Leveraging lean thinking and leadership to delivery products built with software.
Friday, April 20, 2012
Executive Guide to Transformation Coaching
is one of the hardest skills for an executive to learn.
The answer I
believe is revealing. Most executives are convinced they know what they are
doing. In his or her mind, it is the rest of organization that needs to change.
executives excel at building relationships and managing perceptions perhaps
most executives believe their own spin.
This state of
denial is a blind spot that blocks many an agile and lean transformation. Isn’t
the first step to change, recognition of the problems?
By believing it is
“their” problem, the executive overlooks an important part of the
transformation, the transformation of oneself.Subsequently, such an executive also ignores
the transformation of one’s peers.
Think of the
discontinuity that will arise. You are asking your staff to change their
behavior. Not only will this impact your organization, it will impact
culture that is in place, the one you are trying to transform, was put in place
by the leaders (i.e., you or your predecessors).The current system (i.e., the way work is
done) is primarily responsible for the organizations struggles. It is the
leaders that are primarily responsible for the state of the current system.
and lean leads one to understand the importance continuous improvement via root
cause analysis. Too many organizations are driven by a culture of blame. If
something goes wrong, someone is to blame. An executive must recognize it is
the current system that is the root cause of most of the current dysfunction. To
move from a culture of blame to a culture of continuous improvement requires
the elimination of fear. Removing the fear from ones organization does not
happen overnight and will not happen at all if the executive does not change.
OK, so you are an
executive and you have come to understand that the current system is the main
contributor to poor productivity and or quality. What next? You need to coach
Too many executives
attempt transformation and look to their subordinates to drive the change. When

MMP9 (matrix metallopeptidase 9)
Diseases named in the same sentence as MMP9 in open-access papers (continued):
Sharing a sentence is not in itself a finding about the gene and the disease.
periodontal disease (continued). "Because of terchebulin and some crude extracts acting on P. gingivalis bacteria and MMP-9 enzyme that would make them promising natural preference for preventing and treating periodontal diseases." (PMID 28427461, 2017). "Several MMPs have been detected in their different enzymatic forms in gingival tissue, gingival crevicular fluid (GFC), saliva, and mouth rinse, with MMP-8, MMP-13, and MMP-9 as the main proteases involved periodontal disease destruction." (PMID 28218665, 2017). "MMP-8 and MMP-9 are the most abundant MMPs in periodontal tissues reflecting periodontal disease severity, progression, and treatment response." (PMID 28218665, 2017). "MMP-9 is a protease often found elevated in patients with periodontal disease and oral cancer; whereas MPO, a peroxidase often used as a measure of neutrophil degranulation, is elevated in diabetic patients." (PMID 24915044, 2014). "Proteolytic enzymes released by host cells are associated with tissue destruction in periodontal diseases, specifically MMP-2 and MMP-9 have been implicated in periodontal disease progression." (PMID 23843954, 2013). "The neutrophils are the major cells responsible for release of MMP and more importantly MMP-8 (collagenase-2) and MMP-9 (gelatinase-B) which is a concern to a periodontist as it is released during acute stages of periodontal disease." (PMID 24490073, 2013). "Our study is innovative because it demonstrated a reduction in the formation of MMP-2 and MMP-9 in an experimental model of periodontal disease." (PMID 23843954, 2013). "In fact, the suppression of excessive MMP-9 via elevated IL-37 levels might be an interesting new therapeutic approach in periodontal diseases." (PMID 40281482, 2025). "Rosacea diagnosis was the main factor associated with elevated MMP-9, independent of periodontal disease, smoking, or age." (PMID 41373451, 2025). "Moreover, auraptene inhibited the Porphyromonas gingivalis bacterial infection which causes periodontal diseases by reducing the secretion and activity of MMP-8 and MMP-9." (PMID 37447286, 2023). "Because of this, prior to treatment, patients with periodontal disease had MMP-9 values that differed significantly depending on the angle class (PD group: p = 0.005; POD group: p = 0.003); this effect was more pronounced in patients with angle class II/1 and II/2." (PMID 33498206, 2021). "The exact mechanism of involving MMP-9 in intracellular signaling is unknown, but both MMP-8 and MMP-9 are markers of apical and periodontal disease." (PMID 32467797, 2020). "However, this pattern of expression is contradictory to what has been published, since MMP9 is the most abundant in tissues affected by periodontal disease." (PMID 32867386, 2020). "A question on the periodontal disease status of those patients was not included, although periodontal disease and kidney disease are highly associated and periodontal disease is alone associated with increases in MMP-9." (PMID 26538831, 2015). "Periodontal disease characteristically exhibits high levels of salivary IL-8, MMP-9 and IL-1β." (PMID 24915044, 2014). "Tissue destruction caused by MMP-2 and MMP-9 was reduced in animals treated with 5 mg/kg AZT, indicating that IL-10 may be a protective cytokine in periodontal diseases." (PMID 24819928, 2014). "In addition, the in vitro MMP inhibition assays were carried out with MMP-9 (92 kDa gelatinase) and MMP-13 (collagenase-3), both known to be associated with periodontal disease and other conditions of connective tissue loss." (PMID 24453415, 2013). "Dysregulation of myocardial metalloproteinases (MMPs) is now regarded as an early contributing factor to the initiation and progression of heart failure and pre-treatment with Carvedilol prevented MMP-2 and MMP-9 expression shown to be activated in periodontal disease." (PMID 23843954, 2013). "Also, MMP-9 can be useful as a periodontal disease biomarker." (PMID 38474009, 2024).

their staff hits against the existing corporate system, the executive is
nowhere to be found. When an executive from a neighboring organization complains
or blames any person attempting to drive transformation the executive’s backing
is critical. Backing your people as they execute the transformation shows you
have skin in the game. Not to support your people is to bring the
transformation to a screeching halt.
Your role as coach
is to first coach your peers. This is essential if the transformation is to succeed.
Your peers need to be educated about the transformation. They need to know what
to expect, why the change is necessary and the results and benefits the
transformation will bring. Collectively, you can determine the impact to the neighboring
organizations and what if any coaching is required. When things go wrong, the
leadership needs to bring an end to blame. Instead the leadership needs to
coach how to drive continuous improvement via root cause analysis.
As you can see the
best transformation starts from the head. The executive educates oneself then
learns to coach one’s peers. Collectively, the leaders of the organization can
then begin to coach their organizations.
It is a rare
executive that has the insight and courage to first transform oneself then
become an agent of change by coaching one’s peers. Transformation is hard.
Transformation without support from the top is impossible. It will have limited
success at best and any progress made is likely to be short lived.
the top brings about sustainable transformation. What kind of executive are